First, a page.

Southern rock, Skynyrd still alive, kicking

Lynyrd Skynyrd performed Friday, Sept. 12 at the Arkansas Music Pavilion in Fayetteville, Arkansas.

All photos by Clayton Taylor

Southern hard rock may be dead on the charts, but based on two stirring performances Thursday at the Arkansas Music Pavilion, it’s alive and still kicking on some 35 years beyond its hey day.

Lynyrd Skynyrd set list

9/12/13 – Fayetteville, Arkansas

Last of a Dying Breed
They Call Me the Breeze
What’s Your Name
Give Me Back My Bullets
Down South Jukin
That Smell
Got That Right
Saturday Night Special
I know a Little
Simple Man
Alabama Bound
Tuesday’s Gone
Give Me Three Steps
Sweet Home Alabama
Free Bird (encore)

Legendary Dixie rockers Lynyrd Skynyrd and rousing opening act Blackberry Smoke lit up the breezy, late-summer evening with two tight sets that brought the Northwest Arkansas crowd to its feet and had them dancing in the aisles.

Skynyrd, celebrating its 40th anniversary on this tour, pioneered the genre in the early 1970s along with the Allman Brothers Band, Black Oak Arkansas and other groups, and no one would doubt their mastery of the rock, blues, country fusion following their 15-song performance.

Skynyrd populated the set with classics fans wanted to hear, except for their opening song, “Last of a Dying Breed,” off their eponymous latest release.

Front man Johnny Van Zant belted his way through the show with a pleasing southern rasp and commanded the stage with cocky rock presence that almost allowed one to forget that he replaced his late older brother Ronnie, Skynyrd’s original lead singer, who died along with two other band members in a tragic plane crash in 1977.

The younger Van Zant captured the wit, anger and longing of the classic lyrics left by his brother on songs such as “Give Me Three Steps,” “Saturday Night Special” and “Tuesday’s Gone.”

Gary Rossington, the sole pre-crash member remaining in the band and one of the band’s signature three guitarists, stood out with his simmering slide-guitar work on classic solos from “You Got That Right” and “Free Bird.”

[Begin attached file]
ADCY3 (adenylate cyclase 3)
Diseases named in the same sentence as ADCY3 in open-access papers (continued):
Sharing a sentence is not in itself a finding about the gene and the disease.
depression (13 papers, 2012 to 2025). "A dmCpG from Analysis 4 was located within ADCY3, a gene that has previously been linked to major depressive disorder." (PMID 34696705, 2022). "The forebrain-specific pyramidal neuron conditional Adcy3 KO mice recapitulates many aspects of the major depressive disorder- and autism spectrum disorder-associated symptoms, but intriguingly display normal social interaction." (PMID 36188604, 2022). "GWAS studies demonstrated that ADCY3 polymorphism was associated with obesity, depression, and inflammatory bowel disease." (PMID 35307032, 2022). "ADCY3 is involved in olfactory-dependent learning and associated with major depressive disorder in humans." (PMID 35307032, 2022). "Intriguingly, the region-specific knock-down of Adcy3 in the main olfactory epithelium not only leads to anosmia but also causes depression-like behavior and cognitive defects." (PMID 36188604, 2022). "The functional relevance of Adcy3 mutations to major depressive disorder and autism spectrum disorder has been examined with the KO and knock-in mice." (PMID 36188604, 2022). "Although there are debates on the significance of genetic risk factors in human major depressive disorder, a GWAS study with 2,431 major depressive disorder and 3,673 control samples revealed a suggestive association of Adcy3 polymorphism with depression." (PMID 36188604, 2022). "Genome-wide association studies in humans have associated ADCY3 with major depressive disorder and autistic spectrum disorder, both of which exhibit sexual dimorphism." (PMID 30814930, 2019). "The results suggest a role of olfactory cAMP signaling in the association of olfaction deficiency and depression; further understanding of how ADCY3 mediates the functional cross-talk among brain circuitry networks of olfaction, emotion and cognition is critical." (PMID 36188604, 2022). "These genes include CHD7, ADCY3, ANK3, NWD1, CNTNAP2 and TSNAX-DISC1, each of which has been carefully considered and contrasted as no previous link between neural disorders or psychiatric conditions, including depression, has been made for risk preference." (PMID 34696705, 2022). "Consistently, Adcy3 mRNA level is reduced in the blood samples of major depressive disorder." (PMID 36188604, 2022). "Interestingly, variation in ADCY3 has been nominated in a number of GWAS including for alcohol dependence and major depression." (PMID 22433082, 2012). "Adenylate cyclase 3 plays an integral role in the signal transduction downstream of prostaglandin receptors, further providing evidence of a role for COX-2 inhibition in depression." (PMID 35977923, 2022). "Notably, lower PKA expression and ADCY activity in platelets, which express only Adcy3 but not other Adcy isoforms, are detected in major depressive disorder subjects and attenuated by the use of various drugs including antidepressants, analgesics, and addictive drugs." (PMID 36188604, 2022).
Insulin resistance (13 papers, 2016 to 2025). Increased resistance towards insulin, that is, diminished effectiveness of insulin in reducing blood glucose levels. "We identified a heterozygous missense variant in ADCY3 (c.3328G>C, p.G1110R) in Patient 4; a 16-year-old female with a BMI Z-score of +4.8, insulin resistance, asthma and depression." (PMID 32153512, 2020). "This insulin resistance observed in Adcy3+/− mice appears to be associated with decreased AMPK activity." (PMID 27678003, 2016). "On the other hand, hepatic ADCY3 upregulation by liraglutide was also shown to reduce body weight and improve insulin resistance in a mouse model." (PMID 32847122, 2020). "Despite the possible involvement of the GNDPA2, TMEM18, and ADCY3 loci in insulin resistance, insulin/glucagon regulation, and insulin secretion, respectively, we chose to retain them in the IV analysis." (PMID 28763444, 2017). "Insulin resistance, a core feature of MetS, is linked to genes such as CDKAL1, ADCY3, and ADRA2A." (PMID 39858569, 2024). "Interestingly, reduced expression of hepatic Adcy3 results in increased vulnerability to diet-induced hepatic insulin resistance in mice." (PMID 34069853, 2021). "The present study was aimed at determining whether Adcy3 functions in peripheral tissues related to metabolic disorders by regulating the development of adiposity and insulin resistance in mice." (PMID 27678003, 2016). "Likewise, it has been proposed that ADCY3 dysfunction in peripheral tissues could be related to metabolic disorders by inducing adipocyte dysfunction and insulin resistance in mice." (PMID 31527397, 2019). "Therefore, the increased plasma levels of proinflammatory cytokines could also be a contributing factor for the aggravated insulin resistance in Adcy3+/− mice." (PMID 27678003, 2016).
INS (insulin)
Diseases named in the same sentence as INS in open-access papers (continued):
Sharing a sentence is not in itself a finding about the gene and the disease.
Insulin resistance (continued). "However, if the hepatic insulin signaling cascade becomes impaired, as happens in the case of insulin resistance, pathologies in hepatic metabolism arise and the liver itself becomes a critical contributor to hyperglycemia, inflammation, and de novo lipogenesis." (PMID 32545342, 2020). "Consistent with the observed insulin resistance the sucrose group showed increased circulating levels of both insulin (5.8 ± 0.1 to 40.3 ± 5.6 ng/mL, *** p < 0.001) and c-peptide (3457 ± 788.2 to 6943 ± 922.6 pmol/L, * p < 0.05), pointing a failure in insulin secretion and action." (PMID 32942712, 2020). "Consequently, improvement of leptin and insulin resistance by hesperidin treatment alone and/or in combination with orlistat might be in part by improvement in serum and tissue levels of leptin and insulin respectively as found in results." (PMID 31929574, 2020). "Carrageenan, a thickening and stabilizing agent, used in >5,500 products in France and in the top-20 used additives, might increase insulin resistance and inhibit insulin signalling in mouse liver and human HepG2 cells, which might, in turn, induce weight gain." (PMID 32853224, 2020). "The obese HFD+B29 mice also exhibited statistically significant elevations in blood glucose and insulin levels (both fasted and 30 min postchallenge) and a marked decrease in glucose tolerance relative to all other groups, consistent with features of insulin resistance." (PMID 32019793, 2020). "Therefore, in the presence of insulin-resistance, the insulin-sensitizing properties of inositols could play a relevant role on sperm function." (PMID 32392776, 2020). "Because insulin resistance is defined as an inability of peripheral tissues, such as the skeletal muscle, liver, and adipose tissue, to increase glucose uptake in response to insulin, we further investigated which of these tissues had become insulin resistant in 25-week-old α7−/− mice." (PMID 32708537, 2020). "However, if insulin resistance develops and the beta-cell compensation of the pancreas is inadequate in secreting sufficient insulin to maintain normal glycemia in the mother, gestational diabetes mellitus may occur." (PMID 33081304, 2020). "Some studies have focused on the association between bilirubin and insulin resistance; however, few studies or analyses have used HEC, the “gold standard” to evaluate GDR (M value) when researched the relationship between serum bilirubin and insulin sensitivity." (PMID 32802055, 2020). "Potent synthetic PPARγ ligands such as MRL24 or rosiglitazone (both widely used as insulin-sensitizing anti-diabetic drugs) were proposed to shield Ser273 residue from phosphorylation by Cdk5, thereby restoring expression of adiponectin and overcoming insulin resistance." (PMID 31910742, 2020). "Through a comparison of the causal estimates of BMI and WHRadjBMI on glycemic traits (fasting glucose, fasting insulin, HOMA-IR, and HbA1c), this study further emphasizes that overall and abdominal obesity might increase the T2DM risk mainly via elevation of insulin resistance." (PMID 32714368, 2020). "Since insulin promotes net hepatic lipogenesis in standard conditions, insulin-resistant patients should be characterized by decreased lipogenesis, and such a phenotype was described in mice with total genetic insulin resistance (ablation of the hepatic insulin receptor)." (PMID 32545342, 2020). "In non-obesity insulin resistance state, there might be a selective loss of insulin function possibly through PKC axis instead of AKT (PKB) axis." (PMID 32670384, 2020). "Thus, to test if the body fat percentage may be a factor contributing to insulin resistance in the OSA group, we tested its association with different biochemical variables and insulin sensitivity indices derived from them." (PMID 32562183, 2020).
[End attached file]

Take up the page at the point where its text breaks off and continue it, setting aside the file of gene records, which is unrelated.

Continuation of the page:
Equally talented picker Rickey Medlocke tickled the crowd with his on-stage antics and then got them boogieing with deft fingers on the mandolin, playing Leadbelly’s blues classic, “Alabama Bound.”

The evening reached its peak with the crowd singing along to “Sweet Home Alabama,” the band’s 1974 answer to Neil Young’s “Southern Man.” The encore featuring “Free Bird,” was just the song everyone wanted to hear before making their way home.

Valid criticism might label Skynyrd as just an oldies act, trading on nostalgia and baby boomers’ yearnings for simpler days. So be it, Skynyrd wears that label well.

Blackberry Smoke

Blackberry Smoke

Clayton Taylor

As strong as Skynyrd was, their opening act Blackberry Smoke, a Georgia-based group, was the evening’s true revelation for those who took note.

The earthy quintet, who has also opened for Zac Brown and ZZ Top, garnered the early arrivers’ attention with a bluesy, country sound echoing both the Allman Brothers Band and some of the later work of Tom Petty both with the Heartbreakers and Mudcrutch.

Bold bass lines by Richard Turner augmented the gritty dueling guitars of Paul Jackson and lead vocalist Charlie Starr. Brandon Still’s keyboards proved to be a perfect chaser to make whole concoction go down really smooth.

The feel-good boogie of “I Ain’t Got the Blues Anymore,” was an excellent counterbalance to the yearning of “If I Fall from Grace,” and “One Horse Town” would be a great ditty for the radio, if radio played rock anymore.

Covers of the Allman Brothers’ “Midnight Rider” and Led Zeppelin’s “When the Levee Breaks” perfectly primed the audience for the main attraction.

Lynyrd Skynyrd photos

All photos by Clayton Taylor